Her brother Walter was one of the English who visited Paris and was made prisoner by Napoleon I. at the rupture of the peace of Amiens, and detained till 1814. While he was a prisoner, his brother Charles caused all the limes in the avenue at Brambridge to be pollarded, and sold the tops for gun stocks. Nevertheless the trees are still magnificent, making three aisles, all the branches inwards rising up perpendicularly, those without sweeping gracefully down, and all budding and fading simultaneously. The pity is that the modern house should not have been built at one end or the other, so that they form actually a passage that leads to nothing. Since his death, the property has been sold, and has passed into strangers' hands. The endowment of the chapel has been transferred to one at Eastleigh, and the house to which it was attached belongs to a market garden.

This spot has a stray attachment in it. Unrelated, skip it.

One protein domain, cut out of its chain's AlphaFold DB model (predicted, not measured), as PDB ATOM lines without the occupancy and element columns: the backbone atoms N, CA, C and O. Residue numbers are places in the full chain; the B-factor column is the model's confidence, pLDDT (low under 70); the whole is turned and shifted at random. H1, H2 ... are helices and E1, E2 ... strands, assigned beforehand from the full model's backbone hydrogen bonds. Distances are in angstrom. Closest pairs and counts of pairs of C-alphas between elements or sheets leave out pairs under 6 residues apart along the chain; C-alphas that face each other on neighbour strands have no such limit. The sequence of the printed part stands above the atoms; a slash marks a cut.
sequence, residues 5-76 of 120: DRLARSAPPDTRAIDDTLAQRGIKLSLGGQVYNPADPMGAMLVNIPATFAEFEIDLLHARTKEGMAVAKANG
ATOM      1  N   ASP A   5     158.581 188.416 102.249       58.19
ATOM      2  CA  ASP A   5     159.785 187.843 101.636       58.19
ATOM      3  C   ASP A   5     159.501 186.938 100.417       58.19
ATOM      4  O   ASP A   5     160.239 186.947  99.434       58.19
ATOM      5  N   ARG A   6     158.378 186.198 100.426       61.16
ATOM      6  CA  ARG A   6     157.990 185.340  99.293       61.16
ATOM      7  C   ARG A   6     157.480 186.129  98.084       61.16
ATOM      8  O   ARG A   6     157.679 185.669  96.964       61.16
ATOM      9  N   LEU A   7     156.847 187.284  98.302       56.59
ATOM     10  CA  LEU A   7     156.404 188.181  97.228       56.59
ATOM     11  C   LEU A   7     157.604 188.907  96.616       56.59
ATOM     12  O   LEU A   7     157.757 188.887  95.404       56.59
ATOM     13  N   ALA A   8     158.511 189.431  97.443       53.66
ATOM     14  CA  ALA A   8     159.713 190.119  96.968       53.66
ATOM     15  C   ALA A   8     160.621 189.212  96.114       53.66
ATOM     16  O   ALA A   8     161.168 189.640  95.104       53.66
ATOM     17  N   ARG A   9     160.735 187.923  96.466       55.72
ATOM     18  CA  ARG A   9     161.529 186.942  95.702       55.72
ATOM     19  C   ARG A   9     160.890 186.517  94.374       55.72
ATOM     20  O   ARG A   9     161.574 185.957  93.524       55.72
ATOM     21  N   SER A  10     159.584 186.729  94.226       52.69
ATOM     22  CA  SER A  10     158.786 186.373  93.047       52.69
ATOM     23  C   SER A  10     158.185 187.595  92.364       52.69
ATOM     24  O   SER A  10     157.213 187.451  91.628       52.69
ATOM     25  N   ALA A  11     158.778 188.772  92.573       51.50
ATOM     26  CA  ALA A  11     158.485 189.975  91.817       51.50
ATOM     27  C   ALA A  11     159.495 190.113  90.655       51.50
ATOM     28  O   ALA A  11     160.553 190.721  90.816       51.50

The two parishes were near enough to the coast to be kept in anxiety by the French schemes for landing. The tenant of the Winchester College property at Otterbourne is said to have kept all her goods packed up, and to have stirred the fire with a stick all through one winter; and as late as between 1840-50, Mr. Bailey of Hursley still had in his barn the seats that had been prepared to fit into the waggons that were to carry the women into the downs in the event of a battle.